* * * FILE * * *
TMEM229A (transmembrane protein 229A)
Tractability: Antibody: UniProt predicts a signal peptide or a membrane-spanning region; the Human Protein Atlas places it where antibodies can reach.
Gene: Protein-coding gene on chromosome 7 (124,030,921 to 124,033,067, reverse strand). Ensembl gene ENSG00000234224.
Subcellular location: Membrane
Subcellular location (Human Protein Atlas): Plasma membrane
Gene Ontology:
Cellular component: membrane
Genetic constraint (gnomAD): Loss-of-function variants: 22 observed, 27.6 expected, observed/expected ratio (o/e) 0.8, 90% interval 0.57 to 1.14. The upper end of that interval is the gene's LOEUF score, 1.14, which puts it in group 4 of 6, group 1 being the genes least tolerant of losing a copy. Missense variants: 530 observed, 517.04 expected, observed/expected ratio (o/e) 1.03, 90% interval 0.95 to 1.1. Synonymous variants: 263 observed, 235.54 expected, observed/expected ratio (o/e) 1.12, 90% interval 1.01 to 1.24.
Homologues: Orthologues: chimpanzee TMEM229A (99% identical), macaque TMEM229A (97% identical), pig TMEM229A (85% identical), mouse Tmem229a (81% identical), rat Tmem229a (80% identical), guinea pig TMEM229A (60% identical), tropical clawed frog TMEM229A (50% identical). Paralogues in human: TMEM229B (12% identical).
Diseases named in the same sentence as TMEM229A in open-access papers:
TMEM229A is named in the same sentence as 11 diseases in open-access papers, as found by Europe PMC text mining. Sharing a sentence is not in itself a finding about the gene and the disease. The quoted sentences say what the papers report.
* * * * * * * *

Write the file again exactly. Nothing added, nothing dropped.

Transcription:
TMEM229A (transmembrane protein 229A)
Tractability: Antibody: UniProt predicts a signal peptide or a membrane-spanning region; the Human Protein Atlas places it where antibodies can reach.
Gene: Protein-coding gene on chromosome 7 (124,030,921 to 124,033,067, reverse strand). Ensembl gene ENSG00000234224.
Subcellular location: Membrane
Subcellular location (Human Protein Atlas): Plasma membrane
Gene Ontology:
Cellular component: membrane
Genetic constraint (gnomAD): Loss-of-function variants: 22 observed, 27.6 expected, observed/expected ratio (o/e) 0.8, 90% interval 0.57 to 1.14. The upper end of that interval is the gene's LOEUF score, 1.14, which puts it in group 4 of 6, group 1 being the genes least tolerant of losing a copy. Missense variants: 530 observed, 517.04 expected, observed/expected ratio (o/e) 1.03, 90% interval 0.95 to 1.1. Synonymous variants: 263 observed, 235.54 expected, observed/expected ratio (o/e) 1.12, 90% interval 1.01 to 1.24.
Homologues: Orthologues: chimpanzee TMEM229A (99% identical), macaque TMEM229A (97% identical), pig TMEM229A (85% identical), mouse Tmem229a (81% identical), rat Tmem229a (80% identical), guinea pig TMEM229A (60% identical), tropical clawed frog TMEM229A (50% identical). Paralogues in human: TMEM229B (12% identical).
Diseases named in the same sentence as TMEM229A in open-access papers:
TMEM229A is named in the same sentence as 11 diseases in open-access papers, as found by Europe PMC text mining. Sharing a sentence is not in itself a finding about the gene and the disease. The quoted sentences say what the papers report.